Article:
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Motion from the bottom up: From detection to cognition

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http://pubman.mpdl.mpg.de/cone/persons/resource/persons84291

Vuong,  QC
Department Human Perception, Cognition and Action, Max Planck Institute for Biological Cybernetics, Max Planck Society;

http://pubman.mpdl.mpg.de/cone/persons/resource/persons84141

Pilz,  KS
Department Human Perception, Cognition and Action, Max Planck Institute for Biological Cybernetics, Max Planck Society;

http://pubman.mpdl.mpg.de/cone/persons/resource/persons83861

Chuang,  L
Department Human Perception, Cognition and Action, Max Planck Institute for Biological Cybernetics, Max Planck Society;

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Citation

Vuong, Q., Pilz, K., & Chuang, L. (2006). Motion from the bottom up: From detection to cognition. Talk presented at 29th European Conference on Visual Perception. St. Petersburg, Russia.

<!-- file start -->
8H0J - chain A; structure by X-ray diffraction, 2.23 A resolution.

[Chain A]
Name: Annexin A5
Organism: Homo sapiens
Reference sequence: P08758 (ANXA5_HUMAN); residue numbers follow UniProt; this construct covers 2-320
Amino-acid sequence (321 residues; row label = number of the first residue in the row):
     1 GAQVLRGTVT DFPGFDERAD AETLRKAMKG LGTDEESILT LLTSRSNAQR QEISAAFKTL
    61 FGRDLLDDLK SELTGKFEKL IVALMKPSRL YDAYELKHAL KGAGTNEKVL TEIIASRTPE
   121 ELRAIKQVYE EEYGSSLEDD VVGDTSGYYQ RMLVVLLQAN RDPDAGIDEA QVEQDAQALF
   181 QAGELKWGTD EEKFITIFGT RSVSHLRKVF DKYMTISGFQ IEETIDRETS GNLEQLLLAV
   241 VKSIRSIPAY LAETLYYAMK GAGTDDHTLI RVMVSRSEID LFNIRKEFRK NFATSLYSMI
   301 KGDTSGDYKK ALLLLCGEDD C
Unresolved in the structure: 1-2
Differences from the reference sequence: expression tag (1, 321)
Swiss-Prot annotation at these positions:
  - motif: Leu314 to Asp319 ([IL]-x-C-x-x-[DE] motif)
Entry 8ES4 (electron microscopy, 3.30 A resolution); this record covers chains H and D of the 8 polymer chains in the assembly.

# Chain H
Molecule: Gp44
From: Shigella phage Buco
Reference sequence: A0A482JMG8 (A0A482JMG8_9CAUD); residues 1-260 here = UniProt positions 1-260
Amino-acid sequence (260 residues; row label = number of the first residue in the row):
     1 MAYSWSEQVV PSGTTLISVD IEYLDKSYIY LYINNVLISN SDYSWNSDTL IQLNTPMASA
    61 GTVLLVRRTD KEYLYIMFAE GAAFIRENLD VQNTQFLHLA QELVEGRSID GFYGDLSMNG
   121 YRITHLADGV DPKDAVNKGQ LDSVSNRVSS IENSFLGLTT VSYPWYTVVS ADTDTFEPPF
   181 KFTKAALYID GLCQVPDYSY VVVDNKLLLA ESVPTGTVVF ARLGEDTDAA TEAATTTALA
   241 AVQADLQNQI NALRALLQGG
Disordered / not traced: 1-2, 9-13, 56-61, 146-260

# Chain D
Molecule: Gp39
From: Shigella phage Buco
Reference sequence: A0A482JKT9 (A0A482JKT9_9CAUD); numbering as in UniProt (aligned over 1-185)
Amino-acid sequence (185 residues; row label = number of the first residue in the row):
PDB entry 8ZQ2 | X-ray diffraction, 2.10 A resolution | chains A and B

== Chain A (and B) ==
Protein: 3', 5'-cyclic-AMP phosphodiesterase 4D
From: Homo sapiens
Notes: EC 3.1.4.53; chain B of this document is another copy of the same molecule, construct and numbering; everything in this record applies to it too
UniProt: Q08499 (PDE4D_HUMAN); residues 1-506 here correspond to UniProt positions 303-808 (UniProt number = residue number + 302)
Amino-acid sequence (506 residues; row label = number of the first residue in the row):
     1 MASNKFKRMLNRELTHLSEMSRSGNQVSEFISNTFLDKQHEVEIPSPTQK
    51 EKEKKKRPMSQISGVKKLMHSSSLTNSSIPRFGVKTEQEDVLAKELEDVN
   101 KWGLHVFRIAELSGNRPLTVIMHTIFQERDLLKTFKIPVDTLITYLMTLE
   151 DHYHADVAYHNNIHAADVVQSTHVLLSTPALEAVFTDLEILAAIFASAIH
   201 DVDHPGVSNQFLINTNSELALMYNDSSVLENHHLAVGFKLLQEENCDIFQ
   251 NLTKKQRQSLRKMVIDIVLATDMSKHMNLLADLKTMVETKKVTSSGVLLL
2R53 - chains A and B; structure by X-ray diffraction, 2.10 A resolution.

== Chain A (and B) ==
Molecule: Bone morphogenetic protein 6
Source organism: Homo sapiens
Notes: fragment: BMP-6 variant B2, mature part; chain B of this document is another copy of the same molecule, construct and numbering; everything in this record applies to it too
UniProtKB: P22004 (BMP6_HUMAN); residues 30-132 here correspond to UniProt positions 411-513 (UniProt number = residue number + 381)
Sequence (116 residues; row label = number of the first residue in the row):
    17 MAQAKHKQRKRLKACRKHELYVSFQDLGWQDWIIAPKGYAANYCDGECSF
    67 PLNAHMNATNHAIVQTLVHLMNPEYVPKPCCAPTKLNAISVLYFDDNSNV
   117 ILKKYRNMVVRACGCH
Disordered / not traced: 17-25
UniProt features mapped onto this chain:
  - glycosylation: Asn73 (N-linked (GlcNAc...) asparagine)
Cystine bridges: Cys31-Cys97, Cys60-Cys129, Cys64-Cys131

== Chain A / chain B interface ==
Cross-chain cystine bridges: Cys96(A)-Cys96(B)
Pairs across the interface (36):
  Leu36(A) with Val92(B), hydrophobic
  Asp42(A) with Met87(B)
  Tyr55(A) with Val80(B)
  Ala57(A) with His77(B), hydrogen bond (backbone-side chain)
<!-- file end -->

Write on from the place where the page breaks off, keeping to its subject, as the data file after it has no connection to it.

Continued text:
Cite as: http://hdl.handle.net/11858/00-001M-0000-0013-D0C5-C
Abstract
Motion signals projected onto the retina serve many different yet essential behavioral functions: from quickly detecting objects and segmenting them from background clutter, to effectively navigating through a dynamic environment and recognizing and interacting with objects populating that environment. Not surprisingly, computer scientists, psychologists, cognitive scientists, and neuroscientists alike have actively studied the perception and processing of visual motion. Until recently, the general approach has been to investigate mechanisms of motion perception relevant for specific purposes and typically focused at a specific level of processing, such as stimulus- or cognitively-driven mechanisms. Although this approach has greatly extended our knowledge and appreciation of visual motion processing, it is less clear how motion information relates across these different levels. The purpose of this symposium is to bridge the gap between these levels of visual motion processing and foster discussion between re searchers across the various levels.